Most services nowadays do not offer state modifying request to anonymous users (an exception could be a completely open and free platform such as Wikipedia).

In particular, the API MUST NOT generate an automatically managed out-of-band (e.g., in a cookie) non-anonymous authentication token in response to an unauthenticated (i.e. not including any token) request.

It is very important to consider that some authentication schemes (e.g., the ones relying on a trusted third party) could come with their own vulnerabilities to login CSRF even for manually managed authentication tokens.

The risk of login CSRF is greatly reduced for Web App using a manually managed token. However, the API must protect Web App using cookies (or another automatically managed out-of-band method) by ensuring they won’t issue an unrequested authentication token.

The WWW-Authenticate header is not the preferred method of discoverability because it is very loosely defined. User agents SHOULD rely on HATEOAS discoverability (e.g. using Hydra) rather than the WWW-Authenticate header until it is better integrated to the HATEOAS principle.

Validating a token

In the context of our API, a token is valid if:

  1. Its integrity can be verified (both for the public and private parts),
  2. It is not expired,
  3. It is not used before the moment in time specified by its nbf claim, if any,
  4. It is provided through the correct transit method:
    1. A token with a rest-auth:use-cookie claim set to true MUST have been provided as an httpOnly cookie. The cookie MUST have the secure flag unless the API allows non-HTTPS requests.
    2. A token without a rest-auth:use-cookie claim or with such a claim set to false or NULL MUST have been provided as a Bearer token through the Authentication header.

Additional properties of the token MAY be verified, such as CSRF protection check or validating the credentials with the token’s issuer (when there is a non-NULL iss claim).

CSRF protection

In order to mitigate CSRF vulnerabilities, several checks SHOULD be done before accepting a token.

The protections against CSRF detailed here are based on the following assumptions:

“consistently publicize the origin” does not mean a user-agent must send a Referrer or Origin Header to the server. It has complete and total freedom on this point. However, it MUST apply this choice consistently during a single session.

In particular, the API MUST include the user-agent’s Origin as the value for the aud claim of any fresh token unless the user-agent’s Origin is NULL. Renewed tokens MUST carry forward the aud claim of their older token.

These CSRF checks only apply if the user-agent provides a token. Unauthenticated request cannot be protected against CSRF attacks.

CSRF protection is provided by matching the the user-agent’s Origin with the the token’s Origin.

CSRF protection MUST be double-checked for every state modifying request. CSRF protection SHOULD be double-checked for every authenticated request.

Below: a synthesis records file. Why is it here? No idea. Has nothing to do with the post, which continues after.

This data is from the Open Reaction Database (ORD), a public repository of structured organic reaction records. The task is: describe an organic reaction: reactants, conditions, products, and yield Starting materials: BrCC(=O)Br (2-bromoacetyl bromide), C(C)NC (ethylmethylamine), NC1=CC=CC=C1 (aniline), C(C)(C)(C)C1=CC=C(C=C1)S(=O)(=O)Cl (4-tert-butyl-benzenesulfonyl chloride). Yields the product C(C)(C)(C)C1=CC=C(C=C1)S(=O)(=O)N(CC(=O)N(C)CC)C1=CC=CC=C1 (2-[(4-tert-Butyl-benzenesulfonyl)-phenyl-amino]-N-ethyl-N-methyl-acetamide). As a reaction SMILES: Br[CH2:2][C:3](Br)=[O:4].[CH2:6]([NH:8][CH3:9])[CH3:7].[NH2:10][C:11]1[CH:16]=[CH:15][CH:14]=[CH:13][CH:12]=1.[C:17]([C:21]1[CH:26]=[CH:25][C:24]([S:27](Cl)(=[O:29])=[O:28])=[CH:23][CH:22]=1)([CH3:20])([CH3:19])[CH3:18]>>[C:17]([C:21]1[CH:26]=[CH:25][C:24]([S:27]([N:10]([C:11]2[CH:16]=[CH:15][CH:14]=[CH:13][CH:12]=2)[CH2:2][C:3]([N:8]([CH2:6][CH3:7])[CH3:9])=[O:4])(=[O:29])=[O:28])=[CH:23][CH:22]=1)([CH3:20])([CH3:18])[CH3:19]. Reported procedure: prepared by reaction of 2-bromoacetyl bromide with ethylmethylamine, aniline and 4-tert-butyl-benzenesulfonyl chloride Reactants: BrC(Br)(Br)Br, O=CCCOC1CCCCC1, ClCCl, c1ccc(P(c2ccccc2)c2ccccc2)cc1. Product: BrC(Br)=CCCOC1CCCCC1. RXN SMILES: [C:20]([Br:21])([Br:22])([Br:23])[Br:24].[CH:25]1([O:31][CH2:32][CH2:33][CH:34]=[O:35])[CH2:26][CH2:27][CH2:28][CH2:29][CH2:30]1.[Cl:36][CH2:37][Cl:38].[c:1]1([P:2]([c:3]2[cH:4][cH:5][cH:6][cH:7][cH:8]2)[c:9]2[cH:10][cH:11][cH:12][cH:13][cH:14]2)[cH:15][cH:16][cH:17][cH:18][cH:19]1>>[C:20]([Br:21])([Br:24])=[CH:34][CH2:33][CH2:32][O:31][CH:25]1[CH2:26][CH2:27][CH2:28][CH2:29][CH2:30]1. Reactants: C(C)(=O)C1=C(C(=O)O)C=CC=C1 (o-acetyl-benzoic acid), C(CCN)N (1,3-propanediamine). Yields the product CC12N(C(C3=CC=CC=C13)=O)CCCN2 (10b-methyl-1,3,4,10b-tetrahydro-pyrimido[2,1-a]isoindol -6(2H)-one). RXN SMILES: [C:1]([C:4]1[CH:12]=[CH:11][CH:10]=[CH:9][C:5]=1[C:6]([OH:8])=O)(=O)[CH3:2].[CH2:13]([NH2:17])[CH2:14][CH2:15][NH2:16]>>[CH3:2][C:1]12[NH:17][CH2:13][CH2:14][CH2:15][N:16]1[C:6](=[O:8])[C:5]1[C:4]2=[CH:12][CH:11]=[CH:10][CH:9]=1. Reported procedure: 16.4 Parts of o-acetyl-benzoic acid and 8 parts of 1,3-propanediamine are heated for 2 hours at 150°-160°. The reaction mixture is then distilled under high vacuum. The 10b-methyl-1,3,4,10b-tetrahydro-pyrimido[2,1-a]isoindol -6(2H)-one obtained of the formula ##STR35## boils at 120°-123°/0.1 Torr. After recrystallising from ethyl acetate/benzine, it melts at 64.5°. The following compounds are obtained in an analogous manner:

In order to protect browser user-agent, it is expected that user-agents not requiring CSRF protection (such as a command-line API client), will not provide any Origin or will craft and consistently provide an appropriate Origin that couldn’t be generated by a browser user-agent.

This is not a protection against token theft since, an attacker able of stealing a token will usually be able to determine the token’s original user-agent’s Origin easily.

Determine the user-agent’s Origin

First, the server MUST determine the user-agent’s Origin using this algorithm:

  1. If the user-agent provides an Origin Header in its request, the value of this Header is the user-agent’s Origin.
  2. If the user-agent provides a Referee Header in its request and the value of this Header is an IRI, the Origin’s components of its value (usually the scheme, host and port parts of the IRI).
  3. Otherwise, the user-agent’s Origin is NULL.

Determining the token’s Origin

The token’s Origin is the value of its aud claim.

Hiding authenticated API documentation

For security and privacy reasons, an API MAY wish to hide its discoverable API to unauthenticated user agents.

In this case, any unauthenticated or anonymously authenticated request to the API MUST provide a hydra:apiDocumentation link to a curated hydra:ApiDocumentation. This unauthenticated API Documentation MAY use the same IRI as the resource for the authenticated one. In this case, the server MUST include a Vary Header with “Authentication” (or any other HTTP Header used to provide a token to the server) and “Cookie” in the response.

This is to ensure caches will not be confused and the authenticated API remains discoverable easily.

If the authenticated and unauthenticated hydra:ApiDocumentation’s IRIs are different, the authenticated API Documentation MUST include at least the same information as the unauthenticated one. Moreover, any response to an authenticated request MUST reference the authenticated ApiDocumentation.

Several different hydra:ApiDocumentation resources MAY be provided this way, each for a different level of authentication. However, this might end up confusing both users and user agents. Therefore, API SHOULD refrain from doing so.

In the next part, we will focus on adapting several user authentication schemes to this API.